Ahead of our upcoming Auckland DA Workshop: Running a successful project: on time, on budget, and on brief. Our workshop facilitator Sarah Ritchie shares valuable intelligence on time and cost blowouts on design projects. Sarah has spent 25 years in design and advertising account management, which included 10 years running her own, successful graphic design business. These days Sarah works for 3rdeye Consulting and specialises in supporting account managers and strengthening agencies. She is also the author of the 2018 book “How to Wrestle an Octopus: an agency account manager’s guide to pretty much everything”.
You are sitting at your desk, looking at a printout of time spent on your client’s design project. You and your team had discussed the number of hours that would be required, and everyone was happy. You were confident that your quote was accurate, and your client gave their approval to proceed.
It’s time to invoice the work and the job control report (JCR) shows a blowout in design time – nine hours over-budget! You scratch your head to figure out what went wrong, and what you are going to do to recover the additional costs. Can you invoice your client for the over-run of time?
Right about now you feel yourself going into panic-mode, and a slew of questions start rushing through your head. These questions will need to be answered before you can decide what to do next.
The first step is to go back over all the time entries to assess the work completed, and then talk with your team. Questions for your team could include:
As an account manager, project manager or studio manager, your job involves keeping a tight handle on time and cost-tracking for projects. This vigilance is especially important for projects with a web development or creative design component, as both of these areas are notorious for time over-runs if not monitored vigorously. In this example, a nine-hour time over-run should have been red-flagged long before the completion of the project.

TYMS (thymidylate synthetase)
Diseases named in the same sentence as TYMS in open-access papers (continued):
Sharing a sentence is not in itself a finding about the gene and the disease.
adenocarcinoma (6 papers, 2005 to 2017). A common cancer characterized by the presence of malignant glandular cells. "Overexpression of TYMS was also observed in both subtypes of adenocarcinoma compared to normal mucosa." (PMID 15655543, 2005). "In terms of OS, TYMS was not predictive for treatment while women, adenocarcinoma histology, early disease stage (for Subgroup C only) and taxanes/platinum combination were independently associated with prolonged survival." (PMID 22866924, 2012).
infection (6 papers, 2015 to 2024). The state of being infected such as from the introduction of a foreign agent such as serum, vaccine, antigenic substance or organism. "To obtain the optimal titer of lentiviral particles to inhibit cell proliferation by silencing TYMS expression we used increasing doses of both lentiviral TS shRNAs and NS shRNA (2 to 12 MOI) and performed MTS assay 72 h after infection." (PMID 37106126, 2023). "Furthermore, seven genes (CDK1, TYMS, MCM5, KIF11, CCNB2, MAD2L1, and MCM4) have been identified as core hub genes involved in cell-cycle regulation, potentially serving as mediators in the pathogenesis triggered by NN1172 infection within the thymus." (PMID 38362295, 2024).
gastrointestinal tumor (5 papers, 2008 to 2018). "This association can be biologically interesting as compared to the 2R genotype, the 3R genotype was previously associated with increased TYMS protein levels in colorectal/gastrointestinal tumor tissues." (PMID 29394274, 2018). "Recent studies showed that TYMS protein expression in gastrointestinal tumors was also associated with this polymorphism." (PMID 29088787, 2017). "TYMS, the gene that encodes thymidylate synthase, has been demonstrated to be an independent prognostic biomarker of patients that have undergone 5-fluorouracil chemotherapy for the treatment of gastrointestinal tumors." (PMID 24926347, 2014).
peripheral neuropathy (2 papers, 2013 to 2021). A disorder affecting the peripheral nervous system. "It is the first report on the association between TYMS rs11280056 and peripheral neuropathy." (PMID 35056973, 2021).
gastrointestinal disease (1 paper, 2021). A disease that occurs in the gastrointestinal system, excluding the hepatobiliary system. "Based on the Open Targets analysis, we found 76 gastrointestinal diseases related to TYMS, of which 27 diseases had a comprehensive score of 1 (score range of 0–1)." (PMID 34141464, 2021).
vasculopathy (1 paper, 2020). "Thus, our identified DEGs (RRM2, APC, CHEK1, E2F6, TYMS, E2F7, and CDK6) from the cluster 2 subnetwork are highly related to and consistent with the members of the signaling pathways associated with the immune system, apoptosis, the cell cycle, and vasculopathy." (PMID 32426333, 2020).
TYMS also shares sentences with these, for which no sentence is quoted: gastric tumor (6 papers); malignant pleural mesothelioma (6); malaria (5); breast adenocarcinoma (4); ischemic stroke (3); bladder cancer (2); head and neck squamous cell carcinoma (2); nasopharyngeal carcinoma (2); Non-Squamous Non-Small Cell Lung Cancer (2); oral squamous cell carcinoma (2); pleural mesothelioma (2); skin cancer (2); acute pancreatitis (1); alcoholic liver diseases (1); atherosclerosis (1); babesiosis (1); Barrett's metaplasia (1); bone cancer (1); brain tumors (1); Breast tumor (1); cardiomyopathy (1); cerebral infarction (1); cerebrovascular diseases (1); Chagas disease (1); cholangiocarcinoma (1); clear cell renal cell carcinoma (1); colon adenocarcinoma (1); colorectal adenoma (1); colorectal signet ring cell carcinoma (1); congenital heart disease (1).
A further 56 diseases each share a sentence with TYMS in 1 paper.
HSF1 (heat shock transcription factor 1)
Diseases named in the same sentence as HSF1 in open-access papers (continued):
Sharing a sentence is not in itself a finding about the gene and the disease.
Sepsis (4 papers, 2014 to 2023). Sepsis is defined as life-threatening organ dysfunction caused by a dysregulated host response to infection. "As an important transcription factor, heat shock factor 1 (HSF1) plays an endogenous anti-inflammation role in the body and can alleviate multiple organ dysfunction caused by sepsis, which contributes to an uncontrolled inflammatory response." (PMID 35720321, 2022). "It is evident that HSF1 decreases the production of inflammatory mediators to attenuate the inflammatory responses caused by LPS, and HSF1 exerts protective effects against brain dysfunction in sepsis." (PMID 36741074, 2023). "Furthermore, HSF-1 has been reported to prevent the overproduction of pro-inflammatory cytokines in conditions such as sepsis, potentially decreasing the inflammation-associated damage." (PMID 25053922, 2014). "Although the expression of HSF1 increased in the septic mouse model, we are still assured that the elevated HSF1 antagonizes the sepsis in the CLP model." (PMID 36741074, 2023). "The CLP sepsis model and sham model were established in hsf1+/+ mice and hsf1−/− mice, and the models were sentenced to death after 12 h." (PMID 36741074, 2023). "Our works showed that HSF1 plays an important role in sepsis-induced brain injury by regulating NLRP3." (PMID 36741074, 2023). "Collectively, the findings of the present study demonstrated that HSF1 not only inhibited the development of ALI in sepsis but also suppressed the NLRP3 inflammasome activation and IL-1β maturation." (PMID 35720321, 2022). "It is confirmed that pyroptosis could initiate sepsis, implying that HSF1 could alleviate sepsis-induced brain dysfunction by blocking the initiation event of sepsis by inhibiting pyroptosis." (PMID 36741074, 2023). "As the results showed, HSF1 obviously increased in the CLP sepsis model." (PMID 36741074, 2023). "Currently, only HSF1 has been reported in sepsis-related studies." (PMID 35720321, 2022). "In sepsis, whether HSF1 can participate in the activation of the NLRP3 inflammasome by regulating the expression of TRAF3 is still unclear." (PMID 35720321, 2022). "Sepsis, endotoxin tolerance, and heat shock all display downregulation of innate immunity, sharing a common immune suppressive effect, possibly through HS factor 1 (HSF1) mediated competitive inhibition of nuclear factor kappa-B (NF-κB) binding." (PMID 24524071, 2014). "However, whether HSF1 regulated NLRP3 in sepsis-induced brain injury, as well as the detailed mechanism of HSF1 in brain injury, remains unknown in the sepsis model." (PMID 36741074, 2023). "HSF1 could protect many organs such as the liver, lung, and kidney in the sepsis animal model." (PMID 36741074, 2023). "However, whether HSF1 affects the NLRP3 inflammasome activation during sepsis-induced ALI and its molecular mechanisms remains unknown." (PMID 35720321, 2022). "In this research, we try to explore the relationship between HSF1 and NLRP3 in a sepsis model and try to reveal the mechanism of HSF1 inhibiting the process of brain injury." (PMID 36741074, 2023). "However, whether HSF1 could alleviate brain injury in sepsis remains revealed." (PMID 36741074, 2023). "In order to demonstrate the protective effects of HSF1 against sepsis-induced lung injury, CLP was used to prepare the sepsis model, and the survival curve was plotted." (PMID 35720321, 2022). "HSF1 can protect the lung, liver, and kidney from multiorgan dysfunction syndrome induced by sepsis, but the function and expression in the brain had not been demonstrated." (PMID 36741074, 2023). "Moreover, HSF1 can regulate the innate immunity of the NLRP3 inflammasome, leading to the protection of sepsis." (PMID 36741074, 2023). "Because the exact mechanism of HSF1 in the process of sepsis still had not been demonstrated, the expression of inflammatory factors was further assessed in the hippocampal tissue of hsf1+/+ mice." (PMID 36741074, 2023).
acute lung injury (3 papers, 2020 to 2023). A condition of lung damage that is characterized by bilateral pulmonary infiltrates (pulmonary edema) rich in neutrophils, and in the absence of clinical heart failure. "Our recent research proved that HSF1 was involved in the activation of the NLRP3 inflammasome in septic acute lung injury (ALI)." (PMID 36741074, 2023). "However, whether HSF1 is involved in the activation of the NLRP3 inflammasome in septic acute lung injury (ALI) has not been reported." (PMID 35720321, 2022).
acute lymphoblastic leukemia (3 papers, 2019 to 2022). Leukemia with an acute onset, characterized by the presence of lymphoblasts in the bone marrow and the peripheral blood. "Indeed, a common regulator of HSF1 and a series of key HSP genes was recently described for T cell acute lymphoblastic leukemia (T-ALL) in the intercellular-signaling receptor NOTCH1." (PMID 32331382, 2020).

The answer to this question will depend on if the over-run was a result of work requested by your client (over and above the quote supplied). If so, then you have grounds for talking with your client about the cost of the work. However (and it’s a BIG “however”), this conversation should have taken place as soon as the request was made, rather than after the work was completed.
Somewhere along the way, there has been a communication breakdown – especially if your client by-passed you and went straight to your creatives or developers to request the work, as often happens in large studios or agencies.
If the additional time taken was due to internal issues (e.g. lack of skills or knowledge; slow execution; sub-standard processes; errors; inaccurate time estimation), then you will not be able to on-charge the extra work to your client. The project over-run will mean that the gross profit for your job will be affected, and further chats with your team will be required.
Probably not (sorry), and your studio or agency will have to absorb that ‘bottom line hit’. If any good can be extracted out of a situation such as this, it would be your expensive (and potentially embarrassing) learning experience.
This situation may be your opportunity to change inefficient processes (internal or external), or re-jig the way that you work. As long as you can learn a good lesson (and hopefully not repeat it), then you will have managed to salvage some positive out of a negative situation.
If you are responsible for running client projects or campaigns in your studio or agency, this workshop is for you. You’ll learn how to take the guesswork out of project planning; organise your workflow; and determine the essentials to keeping a project running on time, on budget, and on brief. You’ll receive practical tools and templates to help improve your planning, productivity, and profit.